Crime Library: Criminal Minds and Methods

Russian Police Make an Arrest in ‘Free Pussy Riot’ Double Murder

Update: Police have arrested university professor Igor Danilevsky, 38, for the murders of his girlfriend, 38, and her mother, 76. According to Russian police he wrote “Free Pussy Riot” on the wall in blood and mutilated the women’s faces to make the murders seem like ritual killings, but that the true motive had to do with not wanting to pay back a loan from his girlfriend, who had paid off his debts. Police say they have the murder weapon, a knife that was used to kill as well as mutilate the women.

Graffiti found scrawled in blood at murder scene.

Graffiti found scrawled in blood at murder scene.


What started as an ill-advised bit of performance art in a Russian church on February 12, 2012, is being blamed by some for a double murder. It seems that one of Pussy Riot’s fan has taken the protest to a whole new level by killing two women in Kazan, where police found the bodies of an elderly woman and her daughter in a room, with the words “Free Pussy Riot” scrawled in blood¬†on the wall above them. The jailed band members’ attorney, Nikolai Polozov, tweeted, “what happened in Kazan is horrible,” calling the act “either a horrendous provocation or a psychopathic” case.

The band’s detractors view the murders as in some way caused by the band, and blame them for the actions of their unidentified supporter. The Interfax news agency reported that Archpriest Dmitry Smirnov, the Russian church’s liaison to law enforcement said, “This blood is on the conscience of the so-called public, which supported the participants in the action in Christ the Savior Cathedral, because the result is that people with unstable mentality got carte-blanche.” Others say the blood is on the conscience of the convicted band members. Police are cautious to ascribe political motivation to what may turn out to be a garden-variety murder. Russian investigators believe the killer is trying to obscure the murders’ motive in an attempt to make it seem random.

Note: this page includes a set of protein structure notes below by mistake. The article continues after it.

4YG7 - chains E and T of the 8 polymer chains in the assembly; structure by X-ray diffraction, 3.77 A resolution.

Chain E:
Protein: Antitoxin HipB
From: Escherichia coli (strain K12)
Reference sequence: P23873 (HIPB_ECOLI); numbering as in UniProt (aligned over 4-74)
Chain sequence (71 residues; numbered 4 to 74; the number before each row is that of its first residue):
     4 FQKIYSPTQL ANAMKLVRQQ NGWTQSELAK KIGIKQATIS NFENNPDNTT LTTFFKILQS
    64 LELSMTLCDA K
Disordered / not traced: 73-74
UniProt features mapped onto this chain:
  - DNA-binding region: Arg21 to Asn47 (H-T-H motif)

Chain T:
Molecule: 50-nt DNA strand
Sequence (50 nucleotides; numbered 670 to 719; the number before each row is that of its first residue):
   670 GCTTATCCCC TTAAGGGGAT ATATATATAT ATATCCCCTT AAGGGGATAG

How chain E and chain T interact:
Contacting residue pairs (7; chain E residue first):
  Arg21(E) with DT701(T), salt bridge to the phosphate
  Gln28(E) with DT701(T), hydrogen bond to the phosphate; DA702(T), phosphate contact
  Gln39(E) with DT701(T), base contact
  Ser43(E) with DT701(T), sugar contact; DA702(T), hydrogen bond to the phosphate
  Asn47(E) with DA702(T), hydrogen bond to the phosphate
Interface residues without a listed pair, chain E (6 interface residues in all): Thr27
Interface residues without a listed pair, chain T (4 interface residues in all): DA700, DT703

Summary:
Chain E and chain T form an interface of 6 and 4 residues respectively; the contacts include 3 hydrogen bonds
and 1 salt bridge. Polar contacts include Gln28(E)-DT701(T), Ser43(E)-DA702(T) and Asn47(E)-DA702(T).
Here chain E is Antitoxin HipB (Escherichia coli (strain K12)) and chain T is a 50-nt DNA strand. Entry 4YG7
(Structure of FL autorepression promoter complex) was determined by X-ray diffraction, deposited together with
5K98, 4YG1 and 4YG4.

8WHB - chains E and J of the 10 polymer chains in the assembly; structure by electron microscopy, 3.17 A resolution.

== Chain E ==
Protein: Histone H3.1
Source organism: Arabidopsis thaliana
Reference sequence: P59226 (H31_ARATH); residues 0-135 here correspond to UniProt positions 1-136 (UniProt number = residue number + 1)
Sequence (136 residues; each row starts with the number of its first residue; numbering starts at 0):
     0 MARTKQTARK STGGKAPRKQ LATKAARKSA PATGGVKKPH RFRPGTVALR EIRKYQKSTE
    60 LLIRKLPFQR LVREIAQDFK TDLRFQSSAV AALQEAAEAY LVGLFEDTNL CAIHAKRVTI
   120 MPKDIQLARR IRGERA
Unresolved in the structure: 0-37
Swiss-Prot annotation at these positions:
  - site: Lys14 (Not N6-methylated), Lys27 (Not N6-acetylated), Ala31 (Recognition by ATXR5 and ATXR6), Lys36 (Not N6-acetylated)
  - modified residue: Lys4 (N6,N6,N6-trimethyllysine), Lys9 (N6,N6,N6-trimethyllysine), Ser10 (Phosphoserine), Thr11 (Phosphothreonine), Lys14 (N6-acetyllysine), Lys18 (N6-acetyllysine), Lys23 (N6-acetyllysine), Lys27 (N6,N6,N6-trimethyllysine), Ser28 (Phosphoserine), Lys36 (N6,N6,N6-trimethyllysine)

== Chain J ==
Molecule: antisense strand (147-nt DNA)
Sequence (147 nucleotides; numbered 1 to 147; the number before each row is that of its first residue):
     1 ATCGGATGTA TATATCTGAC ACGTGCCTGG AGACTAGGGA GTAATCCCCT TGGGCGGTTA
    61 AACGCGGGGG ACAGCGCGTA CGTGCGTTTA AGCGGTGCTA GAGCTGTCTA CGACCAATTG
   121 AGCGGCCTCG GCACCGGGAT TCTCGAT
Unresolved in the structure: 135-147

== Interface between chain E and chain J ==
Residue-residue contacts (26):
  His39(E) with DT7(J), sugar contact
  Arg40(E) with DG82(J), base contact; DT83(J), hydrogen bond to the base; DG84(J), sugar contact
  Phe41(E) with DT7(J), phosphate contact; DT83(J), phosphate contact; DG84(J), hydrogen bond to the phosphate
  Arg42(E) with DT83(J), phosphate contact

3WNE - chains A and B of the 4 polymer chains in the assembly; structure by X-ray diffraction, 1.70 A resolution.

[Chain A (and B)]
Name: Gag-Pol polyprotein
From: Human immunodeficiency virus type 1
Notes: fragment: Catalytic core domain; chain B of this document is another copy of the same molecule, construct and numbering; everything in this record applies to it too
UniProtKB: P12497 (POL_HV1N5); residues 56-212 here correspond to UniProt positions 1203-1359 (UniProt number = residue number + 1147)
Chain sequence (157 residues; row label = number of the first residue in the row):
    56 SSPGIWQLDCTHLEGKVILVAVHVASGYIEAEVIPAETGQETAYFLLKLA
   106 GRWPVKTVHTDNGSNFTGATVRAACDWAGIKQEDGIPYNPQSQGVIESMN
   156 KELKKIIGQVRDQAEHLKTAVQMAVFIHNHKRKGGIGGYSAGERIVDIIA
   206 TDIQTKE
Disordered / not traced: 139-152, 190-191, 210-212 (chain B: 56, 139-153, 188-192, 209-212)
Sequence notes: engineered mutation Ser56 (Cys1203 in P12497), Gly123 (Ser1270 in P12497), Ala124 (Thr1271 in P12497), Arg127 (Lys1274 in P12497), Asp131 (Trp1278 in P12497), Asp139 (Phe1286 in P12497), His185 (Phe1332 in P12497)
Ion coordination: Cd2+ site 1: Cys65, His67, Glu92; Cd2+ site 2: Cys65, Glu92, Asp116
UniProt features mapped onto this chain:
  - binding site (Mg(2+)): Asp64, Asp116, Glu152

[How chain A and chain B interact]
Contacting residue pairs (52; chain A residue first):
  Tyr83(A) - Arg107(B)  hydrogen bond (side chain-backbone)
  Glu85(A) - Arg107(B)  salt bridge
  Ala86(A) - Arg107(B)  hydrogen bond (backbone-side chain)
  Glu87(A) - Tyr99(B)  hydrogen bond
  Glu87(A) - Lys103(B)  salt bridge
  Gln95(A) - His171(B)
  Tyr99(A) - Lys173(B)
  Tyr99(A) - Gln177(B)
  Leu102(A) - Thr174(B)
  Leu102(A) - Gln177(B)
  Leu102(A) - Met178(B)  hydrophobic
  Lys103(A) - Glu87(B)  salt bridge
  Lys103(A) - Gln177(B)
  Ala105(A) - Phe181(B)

For those who have not followed the case from the beginning, the writing refers to the Russian feminist band Pussy Riot, which has only been around about a year and, until three members were incarcerated, was composed of about 11 members, most of them anonymous. Pussy Riot was known for its impromptu performances in unauthorized locations, like Red Square and the Moscow’s metro. Their most famous such performance, and the one that got them into the most trouble, garnering world-wide attention, was performed in front of the sanctuary in Moscow’s Cathedral of Christ the Savior. Five of the band’s members entered the church, donned colorful balaclavas and videotaped themselves for about a minute, dancing and jumping around, throwing punches and kicking, and making religious gestures in front of the sanctuary. They were quickly stopped and removed from the building by the church’s security.

Their footage became a music video, that went out on the Internet, a purported prayer to the Virgin Mary asking her help to remove Russian Prime Minister Vladimir Putin. It also condemned Moscow’s Patriarch of the Russian Orthodox Church Kirill I for his support of Putin. On March 3, three of the five band members were arrested for hooliganism, or rowdy, violent, destructive behavior. Such behavior is so frowned upon in Russia that the charge still carries a prison sentence.

In what became an international media frenzy, the three arrested band members, Nadezhda Tolokonnikova, Maria Alekhina and Yekaterina Samutsevich, were tried and in August each sentenced to two years in prison for their church stunt. Celebrities have also chimed in, stating their disapproval of incarceration and demanding the women’s release. There is even a website, freepussyriot.org, dedicated to their cause.

The investigation is ongoing.

 

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